Dominic West, Ruth Wilson Dominic West, Ruth Wilson

There are two sides to every story, and Showtime's provocative new drama The Affair aims to tell them both.

The series, debuting Sunday at 10/9c, uses a Roshomon-like technique to tell the stories of Noah Solloway (The Wire's Dominic West) and Alison Lockhart (Luther's Ruth Wilson), a pair who begin their titular adulterous romance during a summer in Montauk. Each person is recalling his or her version of events as part of a present-day framing device, and, naturally, there are significant differences depending on who is telling the story.

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"I'm interested in psychology and the way that people think about themselves and who they are versus who they want to be," executive producer Sarah Treem

, who developed the series with In Treatment's Hagai Levi, tells "I'm really interested in memory and the difference in the way that people remember the same situation. Sometimes [there are] real contradictions when they're remembering themselves or when other people are remembering them. We're depicting that internal conflict on the screen in the two different manifestations of the same person."Noah and Alison first meet when Noah and his wife Helen (Maura Tierney) kick off a summer vacation with their children at the restaurant where Alison works as a waitress. It's not exactly a meet-cute — and even West says that he initially had trouble understanding why his seemingly happily married character would be enticed into an affair. For Treem, the answer lies in Mating in Captivity, a book by therapist Esther Perel, who Treem says did some consulting for the show."One of the lines in the book that I put on the top of our white board in the writers' room [was] something like, 'Oftentimes people don't have affairs because they're unhappy with their spouses, they have affairs because they're unhappy with themselves,'" Treem says. "That's kind of the operating principle that we were using to rationalize the affair. It was never supposed to be anybody's fault. It was supposed to be about a man who just wasn't where he thought he was going to be at this point in his life."Indeed, Noah is a public school teacher who has just published his first book to no real fanfare. Making matters worse, his father-in-law (West's ex-Wire boss John Doman) is a bestselling author whose side (and money) Helen is a little too willing to take. "It is utterly castration, his father-in-law's success in the same field," West explains. "When you know your wife secretly prefers her dad or thinks he's a better artist, that's such a powerful niggling detail that can destroy a relationship."

Read Matt Roush's review of The Affair

Alison, meanwhile, has something much more concrete destroying her marriage to high school sweetheart Cole (Joshua Jackson): the loss of their child. "Lots of marriages don't survive the death of a child," Wilson says. "They're both dealing with it in different ways and not communicating. So, her marriage is broken and it's hard to climb back from it. She's not consciously looking [to cheat], but I think she is currently suffocated and claustrophobic in that environment and she needs a way out. She's lost everything that mattered. She needs a reason to live, and in a way Noah and the affair gives her hope of life."Adds West: "There's a certain wounded bird [quality] about her that maybe he likes. He's a teacher. He's obviously a caretaker. He's someone who likes looking after people, and I suppose he gets that subconsciously at first."While all of those reasons no doubt play a part in Noah and Alison's eventual extramarital fling, Treem insists that there is no simple answer. "It's not like you meet somebody and you're like, 'You see me completely. You know everything about me, I must be with you,'" she says. "It's something ineffable. You can't really explain it. You can go back and rationalize it, but you can't really explain why you fell in love with somebody else."But thanks to its fractured storytelling technique, both Noah and Alison do try to explain it — or at least to explain what happened between them. The question then becomes, which story is true? Which person is the unreliable narrator? "That's the brilliance of it," West says. "One of the hallmarks of good writing is that you see everyone's point of view,  that you understand why people behave like they behave." Adds Wilson: "You realize there's no one objective truth. Every version of events is told through the eyes of the individual."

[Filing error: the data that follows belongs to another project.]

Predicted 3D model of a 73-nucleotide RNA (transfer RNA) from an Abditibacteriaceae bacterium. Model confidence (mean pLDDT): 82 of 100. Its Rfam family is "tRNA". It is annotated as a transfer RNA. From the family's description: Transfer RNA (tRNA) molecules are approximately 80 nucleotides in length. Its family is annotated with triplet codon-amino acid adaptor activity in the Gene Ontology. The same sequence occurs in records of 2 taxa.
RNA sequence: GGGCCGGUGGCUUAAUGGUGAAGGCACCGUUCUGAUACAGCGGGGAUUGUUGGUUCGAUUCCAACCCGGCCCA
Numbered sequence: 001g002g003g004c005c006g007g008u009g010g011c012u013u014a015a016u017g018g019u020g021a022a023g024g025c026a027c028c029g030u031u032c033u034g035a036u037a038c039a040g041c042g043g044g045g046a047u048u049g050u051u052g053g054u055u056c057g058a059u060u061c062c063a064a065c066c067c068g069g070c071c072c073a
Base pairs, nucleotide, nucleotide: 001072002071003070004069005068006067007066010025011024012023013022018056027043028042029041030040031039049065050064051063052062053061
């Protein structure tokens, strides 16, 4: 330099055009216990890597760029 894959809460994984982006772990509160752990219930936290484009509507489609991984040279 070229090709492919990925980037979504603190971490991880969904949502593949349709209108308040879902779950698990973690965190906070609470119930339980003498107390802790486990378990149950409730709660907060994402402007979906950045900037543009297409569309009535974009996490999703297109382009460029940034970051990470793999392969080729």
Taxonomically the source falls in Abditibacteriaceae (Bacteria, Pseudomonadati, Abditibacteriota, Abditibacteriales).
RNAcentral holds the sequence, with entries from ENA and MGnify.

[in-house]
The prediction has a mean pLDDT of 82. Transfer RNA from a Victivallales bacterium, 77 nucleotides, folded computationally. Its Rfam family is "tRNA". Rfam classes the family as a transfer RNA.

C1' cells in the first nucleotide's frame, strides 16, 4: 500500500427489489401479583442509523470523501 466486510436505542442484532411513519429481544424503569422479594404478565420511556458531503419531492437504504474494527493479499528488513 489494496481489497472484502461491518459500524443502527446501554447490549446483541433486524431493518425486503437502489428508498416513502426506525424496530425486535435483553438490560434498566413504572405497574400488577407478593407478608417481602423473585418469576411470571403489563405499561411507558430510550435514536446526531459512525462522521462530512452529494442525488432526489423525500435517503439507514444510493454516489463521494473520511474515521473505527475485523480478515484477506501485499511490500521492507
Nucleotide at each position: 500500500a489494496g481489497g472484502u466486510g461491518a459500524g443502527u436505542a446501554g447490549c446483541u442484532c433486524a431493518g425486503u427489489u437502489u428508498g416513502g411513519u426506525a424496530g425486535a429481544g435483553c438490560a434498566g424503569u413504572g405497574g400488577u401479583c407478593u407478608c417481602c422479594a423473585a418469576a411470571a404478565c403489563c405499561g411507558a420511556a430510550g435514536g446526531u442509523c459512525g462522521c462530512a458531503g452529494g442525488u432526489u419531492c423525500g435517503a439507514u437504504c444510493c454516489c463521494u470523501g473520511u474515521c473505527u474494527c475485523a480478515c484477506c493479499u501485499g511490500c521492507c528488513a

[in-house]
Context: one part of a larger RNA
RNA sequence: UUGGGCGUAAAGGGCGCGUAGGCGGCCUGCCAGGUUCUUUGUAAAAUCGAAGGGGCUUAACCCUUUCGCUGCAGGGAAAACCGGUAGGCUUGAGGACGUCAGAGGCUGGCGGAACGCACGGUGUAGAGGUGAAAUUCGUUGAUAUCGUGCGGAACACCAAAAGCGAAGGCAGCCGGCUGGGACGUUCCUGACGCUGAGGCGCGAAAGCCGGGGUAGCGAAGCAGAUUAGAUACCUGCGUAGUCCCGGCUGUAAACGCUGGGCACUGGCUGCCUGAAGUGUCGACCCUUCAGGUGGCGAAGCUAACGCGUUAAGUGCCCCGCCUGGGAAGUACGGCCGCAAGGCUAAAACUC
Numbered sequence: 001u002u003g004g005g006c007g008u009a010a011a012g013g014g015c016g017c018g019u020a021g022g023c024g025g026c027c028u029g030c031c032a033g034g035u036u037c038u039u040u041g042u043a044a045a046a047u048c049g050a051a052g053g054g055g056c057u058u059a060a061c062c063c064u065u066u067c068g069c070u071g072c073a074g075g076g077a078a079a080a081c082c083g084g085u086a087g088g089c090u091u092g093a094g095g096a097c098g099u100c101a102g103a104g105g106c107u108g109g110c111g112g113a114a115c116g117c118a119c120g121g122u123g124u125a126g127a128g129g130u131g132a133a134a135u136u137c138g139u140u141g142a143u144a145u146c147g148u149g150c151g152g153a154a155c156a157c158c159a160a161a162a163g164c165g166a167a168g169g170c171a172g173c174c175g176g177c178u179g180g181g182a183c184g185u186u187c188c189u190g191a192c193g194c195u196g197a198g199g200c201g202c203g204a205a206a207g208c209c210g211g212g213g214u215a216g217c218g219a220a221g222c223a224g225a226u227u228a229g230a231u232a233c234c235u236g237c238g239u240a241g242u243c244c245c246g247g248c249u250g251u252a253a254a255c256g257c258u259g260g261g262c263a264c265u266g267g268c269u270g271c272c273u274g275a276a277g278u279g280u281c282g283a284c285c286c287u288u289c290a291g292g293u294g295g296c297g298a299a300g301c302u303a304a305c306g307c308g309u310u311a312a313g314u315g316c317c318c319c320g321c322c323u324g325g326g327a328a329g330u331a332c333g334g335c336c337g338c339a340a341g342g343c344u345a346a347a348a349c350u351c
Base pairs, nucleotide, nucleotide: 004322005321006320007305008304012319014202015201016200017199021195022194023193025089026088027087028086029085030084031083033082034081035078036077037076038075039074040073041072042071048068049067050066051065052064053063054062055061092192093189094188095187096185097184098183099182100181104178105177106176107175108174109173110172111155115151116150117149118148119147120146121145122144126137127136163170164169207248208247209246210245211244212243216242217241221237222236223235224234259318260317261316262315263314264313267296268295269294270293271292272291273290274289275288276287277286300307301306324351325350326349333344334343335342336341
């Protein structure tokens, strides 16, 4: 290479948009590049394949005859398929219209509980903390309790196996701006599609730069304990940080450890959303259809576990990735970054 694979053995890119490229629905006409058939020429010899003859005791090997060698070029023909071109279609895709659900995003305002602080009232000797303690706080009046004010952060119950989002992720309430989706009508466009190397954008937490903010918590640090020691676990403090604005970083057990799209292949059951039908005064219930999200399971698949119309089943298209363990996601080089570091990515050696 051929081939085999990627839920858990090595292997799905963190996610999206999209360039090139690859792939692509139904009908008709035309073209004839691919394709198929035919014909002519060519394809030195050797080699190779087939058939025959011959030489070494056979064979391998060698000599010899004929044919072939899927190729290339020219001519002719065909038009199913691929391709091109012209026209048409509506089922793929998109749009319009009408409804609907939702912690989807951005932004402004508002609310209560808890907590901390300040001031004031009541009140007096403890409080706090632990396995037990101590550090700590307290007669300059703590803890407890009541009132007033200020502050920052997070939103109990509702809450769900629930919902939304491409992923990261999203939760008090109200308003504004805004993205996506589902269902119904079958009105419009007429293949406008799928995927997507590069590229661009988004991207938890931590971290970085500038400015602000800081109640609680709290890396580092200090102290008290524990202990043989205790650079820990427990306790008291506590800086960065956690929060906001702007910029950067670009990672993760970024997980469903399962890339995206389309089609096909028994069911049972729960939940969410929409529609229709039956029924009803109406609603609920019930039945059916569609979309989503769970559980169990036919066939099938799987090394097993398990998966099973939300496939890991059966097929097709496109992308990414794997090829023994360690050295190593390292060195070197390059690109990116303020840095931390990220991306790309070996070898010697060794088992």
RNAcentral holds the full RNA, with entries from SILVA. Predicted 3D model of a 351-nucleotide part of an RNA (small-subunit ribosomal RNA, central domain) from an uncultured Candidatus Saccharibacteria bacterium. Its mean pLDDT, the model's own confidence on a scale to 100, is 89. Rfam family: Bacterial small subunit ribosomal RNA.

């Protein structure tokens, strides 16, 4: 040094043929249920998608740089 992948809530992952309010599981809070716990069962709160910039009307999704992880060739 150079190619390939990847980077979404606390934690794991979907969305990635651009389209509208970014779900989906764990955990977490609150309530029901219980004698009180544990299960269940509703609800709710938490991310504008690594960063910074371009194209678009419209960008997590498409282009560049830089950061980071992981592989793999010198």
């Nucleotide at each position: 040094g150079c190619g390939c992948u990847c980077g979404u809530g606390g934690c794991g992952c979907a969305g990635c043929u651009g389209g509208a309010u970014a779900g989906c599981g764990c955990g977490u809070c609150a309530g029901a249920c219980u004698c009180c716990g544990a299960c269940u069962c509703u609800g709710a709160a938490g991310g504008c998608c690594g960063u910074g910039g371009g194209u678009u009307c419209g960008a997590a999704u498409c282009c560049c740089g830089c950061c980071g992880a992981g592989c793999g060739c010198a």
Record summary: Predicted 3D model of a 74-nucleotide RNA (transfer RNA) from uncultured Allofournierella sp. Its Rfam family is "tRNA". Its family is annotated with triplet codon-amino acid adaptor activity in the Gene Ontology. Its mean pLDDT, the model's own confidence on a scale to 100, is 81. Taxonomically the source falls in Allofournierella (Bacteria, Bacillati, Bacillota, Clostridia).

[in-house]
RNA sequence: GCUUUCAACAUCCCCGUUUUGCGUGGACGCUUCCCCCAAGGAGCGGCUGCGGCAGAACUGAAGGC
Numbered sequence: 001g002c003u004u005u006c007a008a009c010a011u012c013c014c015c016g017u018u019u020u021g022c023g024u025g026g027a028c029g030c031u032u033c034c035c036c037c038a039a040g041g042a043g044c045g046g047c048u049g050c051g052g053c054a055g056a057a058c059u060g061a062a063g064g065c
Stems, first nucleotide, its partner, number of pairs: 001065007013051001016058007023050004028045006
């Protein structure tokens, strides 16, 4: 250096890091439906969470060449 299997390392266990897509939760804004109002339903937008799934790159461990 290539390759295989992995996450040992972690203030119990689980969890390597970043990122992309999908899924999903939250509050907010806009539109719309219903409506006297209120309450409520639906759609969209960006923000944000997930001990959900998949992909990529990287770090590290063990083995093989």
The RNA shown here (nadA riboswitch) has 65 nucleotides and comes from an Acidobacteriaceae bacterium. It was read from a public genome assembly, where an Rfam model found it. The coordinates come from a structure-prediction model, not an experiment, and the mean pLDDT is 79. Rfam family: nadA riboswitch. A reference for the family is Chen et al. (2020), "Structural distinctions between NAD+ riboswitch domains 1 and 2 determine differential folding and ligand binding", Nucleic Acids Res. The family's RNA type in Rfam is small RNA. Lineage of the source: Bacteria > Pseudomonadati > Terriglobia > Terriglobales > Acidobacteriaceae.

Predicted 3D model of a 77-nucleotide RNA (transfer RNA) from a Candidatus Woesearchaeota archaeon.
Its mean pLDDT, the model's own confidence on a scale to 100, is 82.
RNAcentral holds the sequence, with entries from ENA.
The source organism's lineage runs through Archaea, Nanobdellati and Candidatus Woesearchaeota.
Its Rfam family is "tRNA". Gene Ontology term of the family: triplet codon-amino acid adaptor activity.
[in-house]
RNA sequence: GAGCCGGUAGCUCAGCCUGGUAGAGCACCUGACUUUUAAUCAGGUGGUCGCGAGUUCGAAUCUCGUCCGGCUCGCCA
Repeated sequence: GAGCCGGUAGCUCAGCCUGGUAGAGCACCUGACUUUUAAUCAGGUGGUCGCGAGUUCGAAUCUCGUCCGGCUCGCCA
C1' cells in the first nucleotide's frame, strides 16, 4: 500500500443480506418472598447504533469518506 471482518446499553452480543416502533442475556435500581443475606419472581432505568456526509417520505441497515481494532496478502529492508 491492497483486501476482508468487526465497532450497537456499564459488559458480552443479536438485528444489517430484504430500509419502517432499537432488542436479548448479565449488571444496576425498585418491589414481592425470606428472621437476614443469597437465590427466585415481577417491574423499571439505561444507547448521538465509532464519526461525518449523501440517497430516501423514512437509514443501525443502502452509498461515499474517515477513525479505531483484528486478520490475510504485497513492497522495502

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Treem goes one step further. "In my mind they are both reliable narrators," she says. "To me they're both right. I believe that there are two sides of one story and both sides are true."

Ultimately, it may not be up to the viewers to decide who's telling the truth or not. (A juicy twist in the aforementioned framing device is perhaps the show's best hook.) But before whatever final truth is eventually revealed, Treem & Co. are much more interested in exploring marriage in and of itself.

"I think the statement I'm trying to make is marriage is hard," Treem says. "We go into it with these romantic notions because we have to in order to marry somebody else and promise fidelity for the rest of our lives. At a certain point in everybody's marriage, things get very complicated, choices get made, and every marriage sort of ends. Even if you stay together for your entire life, it's in a radically different place than it started."

So, is the show romantic or cynical? "For me it's neither," Treem says. "I'm hoping that it's very honest. There are some moments that are incredibly romantic and there are some moments that are really painful. I'm just trying to write a true love story."

The Affair premieres Sunday at 10/9c on Showtime.

(Full disclosure: is owned by CBS, Showtime's parent company.)